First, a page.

Remarks by Peter Vrooman at the opening of the cultural heritage workshop

Remarks by
Peter Vrooman,
Chargé d’Affaires a.i.,
U.S. Embassy, Addis Ababa
at the opening of the cultural heritage workshop
National Museum of Ethiopia, Addis Ababa
December 14, 2016

(As prepared for delivery)

Your Excellency Dr. Hirut Wolde Mariam, Minister, Ministry of Culture and Tourism,

Ato Yonas Desta, Director General, Authority for Research and Conservation of Cultural Heritage,

Mr. Stephen Battle, World Monuments Fund Program Director for Sub- Saharan Africa,

Ladies and Gentlemen,

I am delighted to be here for two major events:

First, to welcome participants to this workshop on “Sustainable Conservation and Cultural Heritage Preservation.”  We are delighted that culture heritage experts from all regions in Ethiopia could join us.   Second, to witness the signing ceremony between World Monuments Fund and Authority for Research and Conservation of Cultural Heritage.  They will sign a grant for $500,000 dollars from the U.S. Department of State that will support preservation work at the churches of Biet Golgotha and Michael in Lalibela under our U.S. Ambassadors Fund for Cultural Preservation program.

The two-day workshop brings together practitioners and professionals to discuss three key areas: strategies to broaden heritage preservation in Ethiopia; guidelines for conserving rock-hewn churches at Lalibela; and the opportunities for local custodians of cultural sites to engage in heritage preservation.

The U.S. Ambassadors Fund for Cultural Preservation (AFCP) supports the preservation of cultural sites, cultural objects, and forms of traditional cultural expression in more than 100 countries around the world. AFCP-supported projects include the restoration of ancient and historic buildings, assessment and conservation of rare manuscripts and museum collections, preservation and protection of important archaeological sites, and the documentation of vanishing traditional craft techniques and indigenous languages.

Cultural heritage endures as a reminder of the contributions and historical experiences of humanity.  By taking a leading role in efforts to preserve cultural heritage, the United States shows its respect for other cultures.  But beyond their innate value, a nation’s cultural heritage is a unique and precious resource.   Culturally significant sites are an enormous draw for tourism around the world, and these special locations can serve as powerful drivers for local and national economies.  To tap into that potential, it is important that the sites be both accessible and well protected.

Since 2002, the Embassy has supported 8 U.S. Ambassadors Fund for Cultural Preservation projects in regions across Ethiopia, including Teferi Mekonnon’s palace in Harar, the historic castle in Guzara, the Sheikh Nur Hussein Shrine, and the just completed pilot project at Biet Gabriel Rafael at Lalibela.  This project was successfully completed in December 2015, and the church was re-consecrated in June 2016.   The approach undertaken by the World Monuments Fund at Biet Gabriel Rafael involved innovative and sustainable technical methodologies to clean and repair the stone work.  Masonry experts, artisans, craftspeople, and architecture students at Addis Ababa and Mekelle Universities also participated in several training workshops.  The significance of preserving Biet Gabriel Rafael should not be underestimated.   It broke new ground in the field of conservation through the knowledge and skills gained, which has been passed on to local craftspeople and professionals and recorded in technical guidelines.   Through these guidelines, the achievements at Biet Gabriel Rafael can be replicated, not only at other churches in Lalibela, but also more widely in Ethiopia.   Our new U.S. Ambassadors Fund for Cultural Preservation grant at the churches at Biet Golgotha and Michael is one such example.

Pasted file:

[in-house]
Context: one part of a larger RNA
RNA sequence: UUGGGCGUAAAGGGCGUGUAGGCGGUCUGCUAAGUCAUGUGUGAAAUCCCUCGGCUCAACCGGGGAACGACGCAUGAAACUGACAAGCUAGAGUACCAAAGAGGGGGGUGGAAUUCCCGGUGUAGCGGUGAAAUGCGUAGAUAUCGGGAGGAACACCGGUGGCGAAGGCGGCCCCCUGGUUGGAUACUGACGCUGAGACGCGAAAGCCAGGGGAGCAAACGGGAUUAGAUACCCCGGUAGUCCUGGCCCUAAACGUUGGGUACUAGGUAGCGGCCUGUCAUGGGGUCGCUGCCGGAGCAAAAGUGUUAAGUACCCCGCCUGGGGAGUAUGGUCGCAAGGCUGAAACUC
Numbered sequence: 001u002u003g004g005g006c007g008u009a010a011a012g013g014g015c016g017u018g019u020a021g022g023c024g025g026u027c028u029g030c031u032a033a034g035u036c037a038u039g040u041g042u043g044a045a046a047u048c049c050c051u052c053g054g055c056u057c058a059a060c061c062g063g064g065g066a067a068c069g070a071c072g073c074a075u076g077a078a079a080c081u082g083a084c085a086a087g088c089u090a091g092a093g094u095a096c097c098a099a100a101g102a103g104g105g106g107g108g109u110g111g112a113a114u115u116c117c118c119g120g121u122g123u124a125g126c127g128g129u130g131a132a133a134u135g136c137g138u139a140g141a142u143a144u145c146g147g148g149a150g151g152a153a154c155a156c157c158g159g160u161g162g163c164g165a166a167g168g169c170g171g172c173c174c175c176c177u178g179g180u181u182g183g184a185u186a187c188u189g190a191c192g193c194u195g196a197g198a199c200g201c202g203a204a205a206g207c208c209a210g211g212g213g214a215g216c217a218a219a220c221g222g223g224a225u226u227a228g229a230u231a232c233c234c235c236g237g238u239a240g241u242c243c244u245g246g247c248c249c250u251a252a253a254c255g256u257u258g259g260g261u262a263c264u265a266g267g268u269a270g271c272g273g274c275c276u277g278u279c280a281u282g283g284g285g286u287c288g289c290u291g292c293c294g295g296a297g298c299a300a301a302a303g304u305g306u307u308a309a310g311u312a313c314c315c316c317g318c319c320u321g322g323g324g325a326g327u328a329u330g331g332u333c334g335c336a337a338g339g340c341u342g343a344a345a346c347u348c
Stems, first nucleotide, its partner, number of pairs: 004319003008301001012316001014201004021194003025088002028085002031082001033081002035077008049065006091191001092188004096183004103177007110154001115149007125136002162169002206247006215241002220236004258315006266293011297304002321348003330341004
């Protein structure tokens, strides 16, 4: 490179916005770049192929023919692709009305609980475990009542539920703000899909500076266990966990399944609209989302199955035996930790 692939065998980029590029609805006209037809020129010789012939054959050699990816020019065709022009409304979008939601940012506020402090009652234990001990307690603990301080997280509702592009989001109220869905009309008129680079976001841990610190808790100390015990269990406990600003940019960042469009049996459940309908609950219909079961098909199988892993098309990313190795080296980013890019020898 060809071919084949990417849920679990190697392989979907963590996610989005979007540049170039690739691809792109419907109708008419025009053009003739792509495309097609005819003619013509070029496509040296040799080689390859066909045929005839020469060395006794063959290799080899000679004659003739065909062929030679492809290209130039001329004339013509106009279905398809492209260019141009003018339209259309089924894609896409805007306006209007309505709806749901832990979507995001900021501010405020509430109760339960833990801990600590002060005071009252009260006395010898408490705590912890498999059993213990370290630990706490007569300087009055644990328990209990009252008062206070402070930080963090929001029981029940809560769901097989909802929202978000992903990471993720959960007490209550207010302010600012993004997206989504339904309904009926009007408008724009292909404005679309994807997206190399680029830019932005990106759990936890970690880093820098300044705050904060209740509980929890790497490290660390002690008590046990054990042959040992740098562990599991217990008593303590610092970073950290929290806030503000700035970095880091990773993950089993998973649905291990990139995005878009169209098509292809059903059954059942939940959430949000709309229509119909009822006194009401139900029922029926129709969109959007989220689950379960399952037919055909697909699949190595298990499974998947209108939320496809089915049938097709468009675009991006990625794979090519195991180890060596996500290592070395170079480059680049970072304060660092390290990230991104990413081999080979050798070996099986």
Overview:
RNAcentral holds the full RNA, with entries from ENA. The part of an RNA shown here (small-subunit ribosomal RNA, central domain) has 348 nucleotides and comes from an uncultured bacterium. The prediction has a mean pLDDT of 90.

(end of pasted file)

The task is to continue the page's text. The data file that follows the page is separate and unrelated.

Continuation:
I would like to take this opportunity to convey our appreciation and sincere thanks to our partners: the World Monuments Fund, the Authority for Research and Conservation of Cultural Heritage, the Ethiopian Orthodox Church, the National Scientific Committee, and the local Committee who worked hard to successfully complete the project at Biet Gabriel Rafael.  All of our partners will once again work closely together under the new AFCP grant.

In closing, the workshop on Sustainable Conservation and Cultural Heritage Preservation provides a timely opportunity to highlight the practices, approaches, and technical methodologies needed to preserve Ethiopia’s rich cultural heritage.  While Lalibela will be a key focal point during this workshop, there are many other sites in Ethiopia requiring immediate attention.  By working collaboratively to protect these heritage sites and to share best practices, we train and empower a new generation of conservation experts who can apply innovative methodologies and technique to safeguard Ethiopia’s heritage for future generations.

Thank you.